One Good Tern…

Dublin Port Tern Colony Management Plan

Common tern adult and chick.
Pic: John Fox

A plan has been put in place to conserve and protect the tern population of Dublin Port!

The Dublin Port Tern Colony Management Plan is the result of a collaborative effort by a number of stakeholders, including the ESB, BirdWatch Ireland and Dublin City Council.

Terns are listed in the EU Birds Directive, which aims to protect all wild bird species native to the European Union, with special emphasis on conserving the habitats of migratory birds such as the tern.

As such, one of the measures proposed in the plan is the construction of floating pontoons interspersed throughout Dublin Port, dedicated to allowing terns to nest. One of the two pontoons already constructed can be easily viewed near the Great South Wall, and has been named in honour of late ornithologist Oscar Merne. Already it is home to 24 pairs of nesting terns!

Oscar Merne tern pontoon

The Oscar Merne tern pontoon is already home to 24 pairs of nesting terns.
Pic: John Fox

Dublin Port Company’s Chief Executive, Eamonn O’Reilly finds this dedication fitting: “I am delighted to see the terns have discovered the new Oscar Merne pontoon and that a number of pairs have settled to nest. I am particularly pleased to honour the memory and pioneering work of leading ornithologist Oscar Merne in this way. His commitment to protecting the port’s tern colony lives on through the continued work of Dublin Port Company under our newly launched Tern Colony Management Plan.”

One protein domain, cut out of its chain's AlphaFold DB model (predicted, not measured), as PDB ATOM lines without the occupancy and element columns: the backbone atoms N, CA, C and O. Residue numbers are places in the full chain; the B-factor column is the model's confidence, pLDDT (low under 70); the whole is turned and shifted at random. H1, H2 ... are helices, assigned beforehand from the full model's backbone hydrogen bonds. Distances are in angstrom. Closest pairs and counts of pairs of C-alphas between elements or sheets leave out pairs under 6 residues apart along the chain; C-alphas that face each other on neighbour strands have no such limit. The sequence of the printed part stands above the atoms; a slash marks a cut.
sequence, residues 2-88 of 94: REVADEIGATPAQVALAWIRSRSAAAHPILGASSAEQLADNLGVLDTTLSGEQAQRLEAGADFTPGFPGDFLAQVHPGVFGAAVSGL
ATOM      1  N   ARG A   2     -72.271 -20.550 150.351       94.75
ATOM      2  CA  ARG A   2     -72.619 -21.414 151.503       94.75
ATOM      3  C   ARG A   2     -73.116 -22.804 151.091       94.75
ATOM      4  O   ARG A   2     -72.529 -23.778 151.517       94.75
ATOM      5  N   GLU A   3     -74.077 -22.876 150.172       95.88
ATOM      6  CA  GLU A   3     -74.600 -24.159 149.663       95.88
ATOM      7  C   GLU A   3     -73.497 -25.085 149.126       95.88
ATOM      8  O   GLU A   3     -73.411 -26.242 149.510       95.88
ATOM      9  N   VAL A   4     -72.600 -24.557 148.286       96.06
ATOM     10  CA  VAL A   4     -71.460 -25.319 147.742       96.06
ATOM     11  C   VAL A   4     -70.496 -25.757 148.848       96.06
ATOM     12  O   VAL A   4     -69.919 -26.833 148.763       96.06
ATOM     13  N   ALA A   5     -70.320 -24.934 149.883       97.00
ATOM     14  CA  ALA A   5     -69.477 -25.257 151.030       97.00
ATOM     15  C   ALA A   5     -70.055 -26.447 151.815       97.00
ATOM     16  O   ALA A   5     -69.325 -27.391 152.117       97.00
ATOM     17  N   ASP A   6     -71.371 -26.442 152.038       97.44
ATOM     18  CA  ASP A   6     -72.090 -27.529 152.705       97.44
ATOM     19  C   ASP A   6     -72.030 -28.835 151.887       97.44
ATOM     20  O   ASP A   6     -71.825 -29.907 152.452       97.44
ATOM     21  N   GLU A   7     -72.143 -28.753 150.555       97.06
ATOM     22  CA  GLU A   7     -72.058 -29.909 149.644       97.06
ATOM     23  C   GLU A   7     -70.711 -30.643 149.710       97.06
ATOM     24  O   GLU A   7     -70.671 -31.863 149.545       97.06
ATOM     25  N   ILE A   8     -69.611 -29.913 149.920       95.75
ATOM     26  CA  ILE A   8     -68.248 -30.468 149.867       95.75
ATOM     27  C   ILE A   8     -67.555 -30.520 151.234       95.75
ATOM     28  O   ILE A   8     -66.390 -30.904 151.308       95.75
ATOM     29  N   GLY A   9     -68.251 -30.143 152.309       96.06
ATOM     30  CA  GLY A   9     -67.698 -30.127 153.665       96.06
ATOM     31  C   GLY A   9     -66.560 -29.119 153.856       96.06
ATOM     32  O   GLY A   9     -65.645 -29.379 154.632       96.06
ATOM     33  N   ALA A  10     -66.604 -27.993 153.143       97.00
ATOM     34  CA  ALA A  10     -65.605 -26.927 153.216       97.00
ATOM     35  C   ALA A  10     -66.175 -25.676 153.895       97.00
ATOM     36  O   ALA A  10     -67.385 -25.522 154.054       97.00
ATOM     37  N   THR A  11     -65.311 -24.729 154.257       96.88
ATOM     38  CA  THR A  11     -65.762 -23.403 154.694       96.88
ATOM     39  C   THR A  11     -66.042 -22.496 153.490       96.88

The plan, which is in line with commitments made in the Dublin Port Company Masterplan 2012-2040, will allow for greater study of these protected birds, as the Head of Conservation and Science at BirdWatch Ireland, Olivia Crowe pointed out: “BirdWatch Ireland continues to monitor this highly important tern colony thanks to the support of Dublin Port Company. By doing this we are continuing the great work that was initiated by the late Oscar Merne, who started monitoring this colony during the 1990s. We look forward to tracking how the terns respond to the additional nesting space provided by these new pontoons.”

By Aimée Mac Leod